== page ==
A plush hotel in Paris, the afternoon before a gig and the Smash Mouth vocalist, Steve Harwell, is exhausted. Slouched back in a comfy armchair, it seems to be a big effort for him just to stay awake. His answers are punctuated by massive yawns, and as he is a big guy they really are massive. Smash Mouth are a band who have been working very hard recently. As soon as their very big hit "Walkin' on the Sun" started to break, the band had to clear their diaries for a year.
"It was like, the song's climbin' the charts, you gotta go on tour. Well, I ain't packed - go and pack, the bus will meet you, you're gonna be there, you're gonna do this. We've been doin' this pace since July last year."
The frantic pace has meant that Smash Mouth have hardly noticed their fame. They haven't had a chance yet to take stock of all that's happened.
"You wan it to happen, you wish for it and then when it does it's like 'wow'. But it happened so fucking fast, we didn't have time to even enjoy it. Every time I get home, I gotta go somewhere else or do something else."
However, despite the downside to instant fame, the band aren't complaining. On the contrary, despite the exhaustion, they love what they're doing. This is what they offered to do when they got their record deal: work their asses off, work harder than any other band, play 6 nights a week. Now, however, they are looking forward to it ending, for a while at least.
"It's finally winding down. We're gonna be done pretty soon."
Steve's plans for his up-coming holiday are pretty simple. Fishing and watching race-car races featured highly on his list of things to do, as well as just hanging out with his friends and family and talking and talking.
"I just know, if I don't have to get up and play a show, that's good enough for me. Whatever I do, whether it's sit in a chair for 10 hours or just watch TV for a week, the whole band needs a break."
They plan to start working on their new album in November, but the prospect of recording a follow-up to "Fush Yu Mang" isn't particularly daunting. Despite the fact that the band were linked to the ska revival of last year, they don't see the end of that scene affecting them.
"For me, when people compare us to ska bands, I don't think they are looking deep enough into the record. We could be many different things. It's just a small taste we put in every song. We don't have 12 ska songs, we don't have 12 punk songs, we don't have 12 rock songs. We do everything from surf to everywhere."
Because the band don't define themselves as part of any particular style or scene, they don't feel they'll have any problems reinventing themselves for the new record and coming up with something fresh. They have a role model that does seem very strange for a band like them.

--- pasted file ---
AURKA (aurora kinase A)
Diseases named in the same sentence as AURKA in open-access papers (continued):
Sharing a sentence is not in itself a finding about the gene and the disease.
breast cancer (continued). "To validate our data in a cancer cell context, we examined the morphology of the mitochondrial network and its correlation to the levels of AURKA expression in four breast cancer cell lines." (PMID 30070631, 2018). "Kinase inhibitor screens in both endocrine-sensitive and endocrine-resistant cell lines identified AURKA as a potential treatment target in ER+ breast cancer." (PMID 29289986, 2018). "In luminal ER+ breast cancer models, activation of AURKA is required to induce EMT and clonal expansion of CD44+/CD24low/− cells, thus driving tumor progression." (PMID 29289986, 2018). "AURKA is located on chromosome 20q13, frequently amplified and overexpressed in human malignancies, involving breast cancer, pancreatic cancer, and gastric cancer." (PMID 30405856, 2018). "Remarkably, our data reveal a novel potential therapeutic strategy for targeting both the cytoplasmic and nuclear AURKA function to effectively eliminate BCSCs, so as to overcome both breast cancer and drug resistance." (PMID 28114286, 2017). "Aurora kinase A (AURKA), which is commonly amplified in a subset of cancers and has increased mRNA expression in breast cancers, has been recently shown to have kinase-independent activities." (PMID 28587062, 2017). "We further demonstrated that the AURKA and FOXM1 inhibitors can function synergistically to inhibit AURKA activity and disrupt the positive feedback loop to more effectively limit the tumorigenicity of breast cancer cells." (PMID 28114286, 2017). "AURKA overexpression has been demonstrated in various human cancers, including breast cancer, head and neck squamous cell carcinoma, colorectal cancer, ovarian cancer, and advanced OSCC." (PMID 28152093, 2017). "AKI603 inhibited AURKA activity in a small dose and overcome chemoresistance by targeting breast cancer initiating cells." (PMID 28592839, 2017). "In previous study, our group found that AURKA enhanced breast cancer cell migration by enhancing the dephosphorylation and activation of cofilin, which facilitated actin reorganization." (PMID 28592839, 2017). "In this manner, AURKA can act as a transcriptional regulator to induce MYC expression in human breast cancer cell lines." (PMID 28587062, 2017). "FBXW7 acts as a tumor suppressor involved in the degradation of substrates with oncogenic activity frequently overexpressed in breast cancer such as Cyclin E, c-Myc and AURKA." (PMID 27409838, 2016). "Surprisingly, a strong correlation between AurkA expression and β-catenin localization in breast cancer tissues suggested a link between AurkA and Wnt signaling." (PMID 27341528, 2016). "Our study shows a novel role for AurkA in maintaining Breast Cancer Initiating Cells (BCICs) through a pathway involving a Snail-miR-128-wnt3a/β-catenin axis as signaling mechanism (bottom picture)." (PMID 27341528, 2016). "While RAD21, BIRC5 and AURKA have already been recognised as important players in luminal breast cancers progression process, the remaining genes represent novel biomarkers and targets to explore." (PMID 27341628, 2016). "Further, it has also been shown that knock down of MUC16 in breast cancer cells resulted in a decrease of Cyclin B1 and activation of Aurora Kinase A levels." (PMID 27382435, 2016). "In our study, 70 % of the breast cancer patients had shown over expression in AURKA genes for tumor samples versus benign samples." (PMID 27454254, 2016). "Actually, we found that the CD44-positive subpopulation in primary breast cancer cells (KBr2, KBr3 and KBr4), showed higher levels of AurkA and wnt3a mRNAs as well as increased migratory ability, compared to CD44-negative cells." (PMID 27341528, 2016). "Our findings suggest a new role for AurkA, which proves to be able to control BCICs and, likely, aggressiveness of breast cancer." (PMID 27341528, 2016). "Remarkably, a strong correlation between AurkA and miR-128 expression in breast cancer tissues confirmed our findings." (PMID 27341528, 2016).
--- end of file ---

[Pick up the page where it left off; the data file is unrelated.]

"We're gonna be like Madonna. I look at that chick and I'm goin', you could hate that broad. But this is one lady that can reinvent herself. She's done it how many times already? And she's still right there.
"It's harder when you're totally lumped into a category and that's all you do. It's like you put all these walls around you that are too hard to get over. We never invented ourselves, it's just been Smash Mouth. Let's not try to be this one band, 17 songs worth, let's just go in and make a good record."
While much of the categorising of bands comes from MTV, Smash Mouth hold no grudges. They know that without MTV, they would not have had the success they have. They are grateful and they turn a blind eye to the bad side.
"We look beyond that. I can't get mad at anyone for doing that, 'cos that's their job. They have to be able to put you somewhere."
For Smash Mouth, the thing that is more important than playing a particular style of music is being able to say something with their songs. "Walkin' on the Sun", for example, is about the death of the hippie dream. But, at the same time, they try not to let the messages get in the way of the music.
"We try for an even balance. Keep it light-hearted, keep it fun , but then get your point across. Don't overkill it by being totally obvious. "
Now that "Fush Yu Mang" has been out for over a year in the States, Steve says that people are really starting to get the messages in the songs.
"Before, they just knew the lyrics and were singin' 'em, but I don't think they really thought about it. Now they like the fact that the songs are happy, yet they have a serious side to 'em as well."
At this stage, nearly everyone in the world (maybe) has heard "Walkin' on the Sun" and they probably all know what it means, but the unbelievable success of that song has been more of a hindrance than a help.
"When you have a huge hit, there is nothing you can put out on your record, because every programme, every radio station automatically keeps comparing you to that song. It's not disappearing, now it's making a comeback! At least here in Europe people like the other songs, like 'Why Can't We Be Friends', in the States, it automatically seems like you're trying to compete with 'Walkin' ...'. When songs like that don't go away, it's like the kiss of death for that record. Once you're trying to compete with a hit of that magnitude, you're better off walkin' away and making a new record."
We have a while to wait for that, but it will be interesting to see how they reinvent themselves. Pointy metal bras, books of erotic pictures? I hope not.
by Donnacha DeLong.